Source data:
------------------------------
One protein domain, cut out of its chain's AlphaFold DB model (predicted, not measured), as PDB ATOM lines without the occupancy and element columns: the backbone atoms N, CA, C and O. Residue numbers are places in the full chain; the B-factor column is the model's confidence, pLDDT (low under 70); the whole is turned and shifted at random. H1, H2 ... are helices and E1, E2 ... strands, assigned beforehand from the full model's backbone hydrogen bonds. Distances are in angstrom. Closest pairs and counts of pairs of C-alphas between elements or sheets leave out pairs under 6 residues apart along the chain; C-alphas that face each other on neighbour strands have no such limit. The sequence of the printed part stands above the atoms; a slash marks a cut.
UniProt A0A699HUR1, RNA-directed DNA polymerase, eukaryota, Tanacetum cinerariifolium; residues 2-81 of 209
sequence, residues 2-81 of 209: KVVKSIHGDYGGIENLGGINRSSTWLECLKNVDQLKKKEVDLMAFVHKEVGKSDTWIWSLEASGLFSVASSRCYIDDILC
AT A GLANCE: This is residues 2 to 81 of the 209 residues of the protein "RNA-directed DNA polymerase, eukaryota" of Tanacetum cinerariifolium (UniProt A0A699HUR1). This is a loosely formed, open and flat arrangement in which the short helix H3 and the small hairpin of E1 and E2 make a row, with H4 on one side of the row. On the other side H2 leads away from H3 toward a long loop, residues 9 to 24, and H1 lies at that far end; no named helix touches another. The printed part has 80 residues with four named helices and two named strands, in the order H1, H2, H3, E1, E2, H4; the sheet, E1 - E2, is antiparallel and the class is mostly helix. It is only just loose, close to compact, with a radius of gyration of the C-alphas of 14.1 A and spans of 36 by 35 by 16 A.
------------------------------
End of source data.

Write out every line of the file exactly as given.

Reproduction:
One protein domain, cut out of its chain's AlphaFold DB model (predicted, not measured), as PDB ATOM lines without the occupancy and element columns: the backbone atoms N, CA, C and O. Residue numbers are places in the full chain; the B-factor column is the model's confidence, pLDDT (low under 70); the whole is turned and shifted at random. H1, H2 ... are helices and E1, E2 ... strands, assigned beforehand from the full model's backbone hydrogen bonds. Distances are in angstrom. Closest pairs and counts of pairs of C-alphas between elements or sheets leave out pairs under 6 residues apart along the chain; C-alphas that face each other on neighbour strands have no such limit. The sequence of the printed part stands above the atoms; a slash marks a cut.
UniProt A0A699HUR1, RNA-directed DNA polymerase, eukaryota, Tanacetum cinerariifolium; residues 2-81 of 209
sequence, residues 2-81 of 209: KVVKSIHGDYGGIENLGGINRSSTWLECLKNVDQLKKKEVDLMAFVHKEVGKSDTWIWSLEASGLFSVASSRCYIDDILC
AT A GLANCE: This is residues 2 to 81 of the 209 residues of the protein "RNA-directed DNA polymerase, eukaryota" of Tanacetum cinerariifolium (UniProt A0A699HUR1). This is a loosely formed, open and flat arrangement in which the short helix H3 and the small hairpin of E1 and E2 make a row, with H4 on one side of the row. On the other side H2 leads away from H3 toward a long loop, residues 9 to 24, and H1 lies at that far end; no named helix touches another. The printed part has 80 residues with four named helices and two named strands, in the order H1, H2, H3, E1, E2, H4; the sheet, E1 - E2, is antiparallel and the class is mostly helix. It is only just loose, close to compact, with a radius of gyration of the C-alphas of 14.1 A and spans of 36 by 35 by 16 A.